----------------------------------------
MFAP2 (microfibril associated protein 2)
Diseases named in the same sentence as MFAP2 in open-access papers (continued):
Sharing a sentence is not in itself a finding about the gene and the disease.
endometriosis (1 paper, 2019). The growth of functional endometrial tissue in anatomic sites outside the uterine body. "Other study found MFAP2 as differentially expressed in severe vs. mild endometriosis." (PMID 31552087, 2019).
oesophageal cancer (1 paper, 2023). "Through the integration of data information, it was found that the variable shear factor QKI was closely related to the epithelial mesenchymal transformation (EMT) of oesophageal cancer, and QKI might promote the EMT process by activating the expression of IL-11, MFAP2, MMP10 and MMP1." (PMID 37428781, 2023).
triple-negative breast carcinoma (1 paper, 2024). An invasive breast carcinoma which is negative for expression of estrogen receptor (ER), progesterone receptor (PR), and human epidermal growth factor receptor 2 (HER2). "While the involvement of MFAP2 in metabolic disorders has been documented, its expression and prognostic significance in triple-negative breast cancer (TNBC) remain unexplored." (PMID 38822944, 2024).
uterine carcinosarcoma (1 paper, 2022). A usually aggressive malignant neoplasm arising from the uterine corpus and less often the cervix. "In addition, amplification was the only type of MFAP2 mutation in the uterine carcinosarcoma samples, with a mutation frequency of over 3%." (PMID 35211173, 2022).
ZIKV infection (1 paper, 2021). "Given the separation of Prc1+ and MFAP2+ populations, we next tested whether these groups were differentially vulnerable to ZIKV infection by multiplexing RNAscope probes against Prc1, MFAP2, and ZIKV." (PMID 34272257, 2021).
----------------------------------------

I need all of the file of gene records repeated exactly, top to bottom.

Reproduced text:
MFAP2 (microfibril associated protein 2)
Diseases named in the same sentence as MFAP2 in open-access papers (continued):
Sharing a sentence is not in itself a finding about the gene and the disease.
endometriosis (1 paper, 2019). The growth of functional endometrial tissue in anatomic sites outside the uterine body. "Other study found MFAP2 as differentially expressed in severe vs. mild endometriosis." (PMID 31552087, 2019).
oesophageal cancer (1 paper, 2023). "Through the integration of data information, it was found that the variable shear factor QKI was closely related to the epithelial mesenchymal transformation (EMT) of oesophageal cancer, and QKI might promote the EMT process by activating the expression of IL-11, MFAP2, MMP10 and MMP1." (PMID 37428781, 2023).
triple-negative breast carcinoma (1 paper, 2024). An invasive breast carcinoma which is negative for expression of estrogen receptor (ER), progesterone receptor (PR), and human epidermal growth factor receptor 2 (HER2). "While the involvement of MFAP2 in metabolic disorders has been documented, its expression and prognostic significance in triple-negative breast cancer (TNBC) remain unexplored." (PMID 38822944, 2024).
uterine carcinosarcoma (1 paper, 2022). A usually aggressive malignant neoplasm arising from the uterine corpus and less often the cervix. "In addition, amplification was the only type of MFAP2 mutation in the uterine carcinosarcoma samples, with a mutation frequency of over 3%." (PMID 35211173, 2022).
ZIKV infection (1 paper, 2021). "Given the separation of Prc1+ and MFAP2+ populations, we next tested whether these groups were differentially vulnerable to ZIKV infection by multiplexing RNAscope probes against Prc1, MFAP2, and ZIKV." (PMID 34272257, 2021).